‘If we all stopped shopping for clothes & shoes and accessories and stuff, then people would be out of jobs and shops would close and the manufacturers would go bust and then the makers would have no money, so we can’t just stop.’ This is a common comment I have when discussing sustainable and ethical fashion. My answer up until recently, has been that we have to slow it down for the benefit of the planet or we will be drowning in stuff (if we are not already) and we have to find alternatives.
Then on the weekend this same scenario was raised at the Fashion Revolution discussion hosted by Cate Gilpin of Brown’s General Store, with her other panelists: Naomi Hunstman (@thesewloist), Leah Musch (@unmaterialgirl) and Jessica Abraham (@tasitravels). A few alternative ideas of what the future of fashion may look like were openly imagined with the audience.
With these ideas in mind I listened to Clare Press’ podcast interview with Richard Denniss, of Curing Affluenza fame. His comments were enlightening…to paraphrase him ‘Yes shops will close, businesses will close but others will grow in their stead. Consumers create new economies, by where they choose to spend their money. It takes time but it happens. He gave examples like the cafe culture in Australia which wasn’t around 30 years ago, smart phones were uncommon 20 years ago…where we spend our money, that industry will grow and jobs will shift with them.’ ‘If we stopped buying stuff and bought experiences, the economy won’t change but the industries will.’
So here I share some of those potential futures raised as well as some of my own which align with my philosophy of helping women take that step towards a stylish sustainable closet. I wonder which future the current consumer will choose? Which do you choose?
We work out a budget to spend on our clothes for the year. Then we choose one new sustainable and ethical outfit that fits that budget and buy it. No more outfit purchases for the year. Next year we do the same thing, so now we have two outfits to play in – one new and one kinda new. Then the next year… We build a closet filled with long-lasting sustainable and ethical, stylish clothes. Kind of like how our Grandmothers clothed themselves fashionably.
This scenario is creating businesses right now for example Wardrobe.NYC provides a curated luxury capsule wardrobe where you choose a package of 4 items or 8 items for one upfront price. But you don’t need to go to the one shop, just know your annual spend and keep to that whilst buying ethical, beautifully made items.
No new clothes are manufactured. No new fabrics from raw materials are created. We use all the clothing that exists now to create new fashioned clothing. This has been happening for ever, but we stopped doing it. Until recently. Refreshingly there is a tribe out there like me, reviving this concept. Jane Milburn of Textile Beat has just released a book about this.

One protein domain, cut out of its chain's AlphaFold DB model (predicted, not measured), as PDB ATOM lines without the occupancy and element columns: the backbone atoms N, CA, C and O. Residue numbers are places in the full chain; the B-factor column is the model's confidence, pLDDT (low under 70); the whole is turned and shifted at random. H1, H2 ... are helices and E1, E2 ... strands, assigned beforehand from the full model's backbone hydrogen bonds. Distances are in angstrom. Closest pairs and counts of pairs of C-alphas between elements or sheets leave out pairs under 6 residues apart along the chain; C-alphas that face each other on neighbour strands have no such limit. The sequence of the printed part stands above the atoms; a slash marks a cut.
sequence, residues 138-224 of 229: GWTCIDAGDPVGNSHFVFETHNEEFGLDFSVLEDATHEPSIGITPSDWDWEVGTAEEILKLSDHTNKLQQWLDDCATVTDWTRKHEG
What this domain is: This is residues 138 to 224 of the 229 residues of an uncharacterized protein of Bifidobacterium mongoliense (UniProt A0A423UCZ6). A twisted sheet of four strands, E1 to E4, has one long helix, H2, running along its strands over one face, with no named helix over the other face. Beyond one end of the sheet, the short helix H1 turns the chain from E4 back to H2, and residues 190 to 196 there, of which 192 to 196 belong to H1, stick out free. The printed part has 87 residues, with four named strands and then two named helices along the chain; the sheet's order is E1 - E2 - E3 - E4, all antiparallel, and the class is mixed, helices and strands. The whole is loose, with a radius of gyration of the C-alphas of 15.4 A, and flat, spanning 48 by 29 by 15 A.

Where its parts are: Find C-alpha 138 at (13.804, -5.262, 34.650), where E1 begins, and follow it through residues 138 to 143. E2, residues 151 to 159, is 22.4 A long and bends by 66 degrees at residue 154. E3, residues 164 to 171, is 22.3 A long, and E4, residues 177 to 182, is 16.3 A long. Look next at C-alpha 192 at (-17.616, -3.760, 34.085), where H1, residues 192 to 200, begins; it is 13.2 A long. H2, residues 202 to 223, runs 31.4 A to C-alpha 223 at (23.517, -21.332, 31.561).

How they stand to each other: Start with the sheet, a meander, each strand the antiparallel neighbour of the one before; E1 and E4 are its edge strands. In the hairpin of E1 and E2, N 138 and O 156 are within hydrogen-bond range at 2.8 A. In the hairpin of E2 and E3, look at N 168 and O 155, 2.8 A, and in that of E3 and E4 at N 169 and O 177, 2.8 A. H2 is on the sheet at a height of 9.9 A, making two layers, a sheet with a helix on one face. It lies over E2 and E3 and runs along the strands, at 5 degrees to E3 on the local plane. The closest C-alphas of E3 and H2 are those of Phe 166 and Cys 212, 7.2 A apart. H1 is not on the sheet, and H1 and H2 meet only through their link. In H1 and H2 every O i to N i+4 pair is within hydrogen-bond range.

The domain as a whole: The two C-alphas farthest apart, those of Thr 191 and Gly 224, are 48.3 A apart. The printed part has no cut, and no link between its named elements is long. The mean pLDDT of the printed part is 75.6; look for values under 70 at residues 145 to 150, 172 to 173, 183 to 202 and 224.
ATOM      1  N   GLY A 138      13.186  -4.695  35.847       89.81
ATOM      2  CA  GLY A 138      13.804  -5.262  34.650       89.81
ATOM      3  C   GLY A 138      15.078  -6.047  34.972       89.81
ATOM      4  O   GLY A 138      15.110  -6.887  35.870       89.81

- Deconstructing old clothes and using the raw materials to make ‘new’ clothes.
- Refashioning old clothes by shortening sleeves, changing the hemline, adding other parts from other clothes.
- Mending clothes visibly to show off handiwork and skill.
- Shredding fabric to create new fabric.
- Unravelling knitwear to reknit new items.
We don’t own our clothes. We hire them. If you only have a few functions to go to per year, why spend a lot of money on one dress that will sit in your wardrobe and waste closet space. Or if you do make a major purchase then you can hire it out on some of these sites. It’s not my thing now but it makes sense and I can see the reasoning makes this compelling. Have a look at some of these sights and you may consider this as a serious option.
- The Volte – “Making aspirational fashion accessible”: Zimmermann, Thurley etc…
- Your Closet – “Own the moment, Rent the dress”: Alex Perry, Camilla & Marc etc…
- Glam Corner – ‘Endless Collection for your wardrobe’ : Alice McCall, Badgley Mischka etc…
- Her Wardrobe – “Forward Thinking Fashion”: Yeojin Bae, Aurelio Costarella etc..
- Moda Society – “Sharing Economy’ : Best for luxury brand handbags like Gucci, Louis Vuitton etc..
In most cases these sites also offer purchases of the preloved items at reasonable pricing, so worth having a look if you are looking to purchase a luxury brand.
We buy preloved clothing, enjoy them for a season or more then we swap them when we want an update. Pre-loved becomes de rigueur and buying new becomes alien to us.
- Swop – is a store here in Brisbane offering such a service
- The Clothing Exchange – look out for a swap event.
- Encore la Chance – a store in Paddington, (QLD) to buy preloved and sell your own on consignment.
- Suited to Success – store in Fortitude Valley (QLD) has some amazing preloved clothes on offer or attend their annual event held around October.
- Every charity shop etc –
Of course all these futures can be combined to create a fabulous sustainable fashion future, that means we dress well, support makers ethically and save the planet and our cash for other things that don’t end in landfill.
Its been a long blog post but I wanted to share my visions of what is possible, particularly after Fashion Revolution week so thanks for reading this far. Enjoy your week.